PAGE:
Scientists in Europe have discovered that magpies and crows are using an unusual material to build their nests – spikes designed to keep birds away from buildings. The birds appear to be removing the spikes from buildings and adding them to their own nests.
Auke-Florian Hiemstra is a Dutch scientist who studies how wild animals use materials made by humans. He has seen nests that include some pretty unusual materials – things like plastic flowers, sunglasses, and even windshield wipers. “Almost anything can become part of a bird nest,” he says.
But he was surprised when someone at a hospital in Antwerp, Belgium sent him a picture of a magpie nest. The top of the nest had thin metal spikes poking out all over. The metal spikes were “anti-bird spikes”. They come in strips and are usually placed on buildings to prevent birds from landing. But this time, the birds had used the strips of spikes to make a nest.
In time, the researchers learned about several other nests in Europe that also used anti-bird spikes. Some were magpie nests; others were made by crows. “These are the craziest bird nests I’ve ever seen,” says Mr. Hiemstra.
Magpies and crows are known for being clever. The two kinds of birds are related, and are famous for being able to solve challenging problems.
But the birds didn’t use the spikes in exactly the same ways. The crows used the spikes on the inside of their nests to help make the nests stronger.
Magpies have to worry about other birds, including crows, stealing their eggs. Normally, they use thorny branches to build a spiky rounded cover over their nests. But in this case, they appeared to use the spikes like humans do – putting them on top of their nests to keep other birds from landing. Mr. Hiemstra says the magpie nest found in Antwerp had about 1,500 spikes in it.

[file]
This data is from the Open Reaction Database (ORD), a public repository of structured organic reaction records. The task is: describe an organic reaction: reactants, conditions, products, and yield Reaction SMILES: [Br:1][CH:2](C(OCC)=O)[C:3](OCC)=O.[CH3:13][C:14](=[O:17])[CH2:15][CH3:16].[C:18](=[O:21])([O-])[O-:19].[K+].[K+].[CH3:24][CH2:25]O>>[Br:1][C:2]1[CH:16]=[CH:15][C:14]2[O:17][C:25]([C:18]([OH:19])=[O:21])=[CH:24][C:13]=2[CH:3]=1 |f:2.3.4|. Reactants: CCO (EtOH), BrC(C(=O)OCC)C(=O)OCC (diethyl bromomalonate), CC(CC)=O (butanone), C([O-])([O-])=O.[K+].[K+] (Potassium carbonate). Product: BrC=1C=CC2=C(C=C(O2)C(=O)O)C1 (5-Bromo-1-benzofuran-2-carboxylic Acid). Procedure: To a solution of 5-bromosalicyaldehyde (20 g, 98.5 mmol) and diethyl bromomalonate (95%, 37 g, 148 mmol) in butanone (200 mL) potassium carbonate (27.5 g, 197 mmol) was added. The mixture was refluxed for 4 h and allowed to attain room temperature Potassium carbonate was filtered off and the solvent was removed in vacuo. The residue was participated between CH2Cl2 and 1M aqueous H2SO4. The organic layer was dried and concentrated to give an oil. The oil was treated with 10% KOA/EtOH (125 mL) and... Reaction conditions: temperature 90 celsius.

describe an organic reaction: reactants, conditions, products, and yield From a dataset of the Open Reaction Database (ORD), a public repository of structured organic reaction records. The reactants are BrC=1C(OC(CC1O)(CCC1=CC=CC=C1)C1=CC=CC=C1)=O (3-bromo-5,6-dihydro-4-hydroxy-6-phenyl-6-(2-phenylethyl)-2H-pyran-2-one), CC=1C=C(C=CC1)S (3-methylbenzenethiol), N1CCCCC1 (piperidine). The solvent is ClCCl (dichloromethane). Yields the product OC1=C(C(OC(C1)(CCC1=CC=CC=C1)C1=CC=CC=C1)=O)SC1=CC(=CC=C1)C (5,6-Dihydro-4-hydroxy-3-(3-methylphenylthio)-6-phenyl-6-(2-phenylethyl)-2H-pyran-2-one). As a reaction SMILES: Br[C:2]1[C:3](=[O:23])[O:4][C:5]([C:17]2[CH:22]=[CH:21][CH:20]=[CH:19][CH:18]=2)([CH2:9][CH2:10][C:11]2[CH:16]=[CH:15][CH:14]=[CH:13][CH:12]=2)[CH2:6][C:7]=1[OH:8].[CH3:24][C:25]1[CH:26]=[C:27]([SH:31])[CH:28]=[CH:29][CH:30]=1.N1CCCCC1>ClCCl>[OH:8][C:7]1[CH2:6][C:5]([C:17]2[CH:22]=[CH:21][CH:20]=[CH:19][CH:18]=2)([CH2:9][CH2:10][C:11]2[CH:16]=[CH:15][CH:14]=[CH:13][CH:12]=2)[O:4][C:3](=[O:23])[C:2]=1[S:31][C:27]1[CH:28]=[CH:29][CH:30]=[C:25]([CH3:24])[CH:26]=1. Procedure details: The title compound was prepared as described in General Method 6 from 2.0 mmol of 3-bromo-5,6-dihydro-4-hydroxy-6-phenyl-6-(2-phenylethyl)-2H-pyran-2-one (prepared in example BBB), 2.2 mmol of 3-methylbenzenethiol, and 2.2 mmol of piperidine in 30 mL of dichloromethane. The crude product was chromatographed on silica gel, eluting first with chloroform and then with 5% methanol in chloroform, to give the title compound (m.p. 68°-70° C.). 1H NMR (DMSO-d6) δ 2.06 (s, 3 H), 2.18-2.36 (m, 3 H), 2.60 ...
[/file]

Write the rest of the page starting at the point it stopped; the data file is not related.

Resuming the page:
The researchers didn’t actually spot either kind of bird taking spikes off of buildings. But other birds have been seen doing this. And the scientists noticed that, near the nest, the hospital in Antwerp was missing strips of anti-bird spikes.
It’s common for birds to use man-made materials in their nests. One recent study reported that nests with man-made materials have been found all over the world, except in Antarctica.
Scientists aren’t sure if birds are using artificial materials because they’re better, or simply because they’re easy to find. Nests have been found with all kinds of man-made materials, including fishing line, candy wrappers, plastic bags, and cigarette butts.
Man-made materials can both help and hurt the birds. For example, chemicals from cigarette butts can keep insect pests away, but they can also poison the birds. Bits of string may help birds build nests, but baby birds can get tangled in them.
It’s not clear if spikes in nests cause any problems for the birds. But it’s probably more common than we know. Mr. Hiemstra thinks there are probably more nests out there that were built with anti-bird spikes. They just haven’t been found yet.
Did You Know…?
Some scientists think it’s possible that other crows and magpies might start imitating these birds, and using spikes in their nests, too. And chicks that were raised in a nest built with spikes might think it’s perfectly normal.